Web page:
My name is David Hall, and I'm an inconsistent blogger. It's been two months since my last blog. Hi David.
All I can say is it's been a busy summer! I'm here now, and I wanted to share a personal story about one of our family cats named "Mae". Mae is about ten years old and has lived with us almost her entire life. She started off as my oldest son Tristan's cat, then adopted my youngest son, Dylan, when Tristan moved out.
Mae is a very mellow "live and let live" kind of cat. She tolerates anything and is most happy sitting on the pillow next to Dylan as he sleeps. We had noticed that Mae seemed to be losing a little weight, but we weren't too worried about it since Mae has always struggled to maintain her ideal weight. OK, she's fat.
Anyway, when we brought Mae in for her annual check-up, labwork, and vaccines, we got an unpleasant surprise: Mae has diabetes.
The good news for Mae (and us) is that diabetes in cats can often be "cured." With a specific type of insulin (Lantis), a special diet (M/D by Hills), and monitoring and adjusting at home, any diabetic cat, if diagnosed early, has a reasonable chance of going into remission, and resuming a normal life without further insulin injections.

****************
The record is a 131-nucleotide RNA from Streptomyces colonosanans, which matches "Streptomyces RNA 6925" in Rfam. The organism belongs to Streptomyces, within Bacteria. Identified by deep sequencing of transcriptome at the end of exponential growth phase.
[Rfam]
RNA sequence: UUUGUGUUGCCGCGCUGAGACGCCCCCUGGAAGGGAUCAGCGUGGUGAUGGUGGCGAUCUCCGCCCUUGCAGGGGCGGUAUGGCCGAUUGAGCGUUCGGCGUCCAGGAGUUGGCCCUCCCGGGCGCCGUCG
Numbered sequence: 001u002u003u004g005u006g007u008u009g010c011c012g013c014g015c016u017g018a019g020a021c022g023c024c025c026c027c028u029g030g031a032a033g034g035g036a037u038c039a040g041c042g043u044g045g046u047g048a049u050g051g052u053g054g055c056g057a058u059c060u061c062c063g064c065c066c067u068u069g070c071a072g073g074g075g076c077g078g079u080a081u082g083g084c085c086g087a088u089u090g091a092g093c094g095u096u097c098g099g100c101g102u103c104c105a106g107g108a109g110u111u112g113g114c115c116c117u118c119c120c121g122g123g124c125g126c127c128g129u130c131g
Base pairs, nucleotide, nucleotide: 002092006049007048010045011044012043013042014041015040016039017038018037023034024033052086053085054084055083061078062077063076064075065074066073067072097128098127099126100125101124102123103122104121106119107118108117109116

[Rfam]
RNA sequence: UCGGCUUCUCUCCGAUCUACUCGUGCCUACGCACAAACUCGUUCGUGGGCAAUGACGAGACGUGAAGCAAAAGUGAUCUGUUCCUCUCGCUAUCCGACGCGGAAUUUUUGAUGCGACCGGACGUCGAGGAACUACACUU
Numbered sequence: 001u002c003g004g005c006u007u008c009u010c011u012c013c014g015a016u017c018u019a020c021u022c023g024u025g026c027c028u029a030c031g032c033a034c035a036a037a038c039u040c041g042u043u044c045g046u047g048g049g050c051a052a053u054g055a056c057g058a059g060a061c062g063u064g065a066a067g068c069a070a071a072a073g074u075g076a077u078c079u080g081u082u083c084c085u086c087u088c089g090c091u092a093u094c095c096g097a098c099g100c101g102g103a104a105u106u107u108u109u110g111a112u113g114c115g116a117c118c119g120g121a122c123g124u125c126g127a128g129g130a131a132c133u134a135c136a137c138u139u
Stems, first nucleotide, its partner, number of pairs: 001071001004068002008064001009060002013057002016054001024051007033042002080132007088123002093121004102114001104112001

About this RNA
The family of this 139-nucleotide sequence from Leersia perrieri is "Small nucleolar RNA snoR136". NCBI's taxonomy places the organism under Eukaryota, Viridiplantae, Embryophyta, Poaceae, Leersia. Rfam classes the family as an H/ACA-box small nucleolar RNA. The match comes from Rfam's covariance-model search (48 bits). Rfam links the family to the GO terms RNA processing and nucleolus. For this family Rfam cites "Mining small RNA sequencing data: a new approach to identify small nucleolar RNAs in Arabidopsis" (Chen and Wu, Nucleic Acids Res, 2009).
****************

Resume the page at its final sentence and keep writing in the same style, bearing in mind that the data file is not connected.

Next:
We have started Mae's insulin, and Dylan regularly gives her her special food. I will be teaching my wife how to get a drop of blood from Mae's toe to test her sugar levels (this has to be done four hours after the insulin when I'm typically at work). We are hopeful that we can cure her, and thankful that we did the "routine" labwork at her check-up. If Mae's diabetes had gone on undetected, we would have had a much sadder prognosis.
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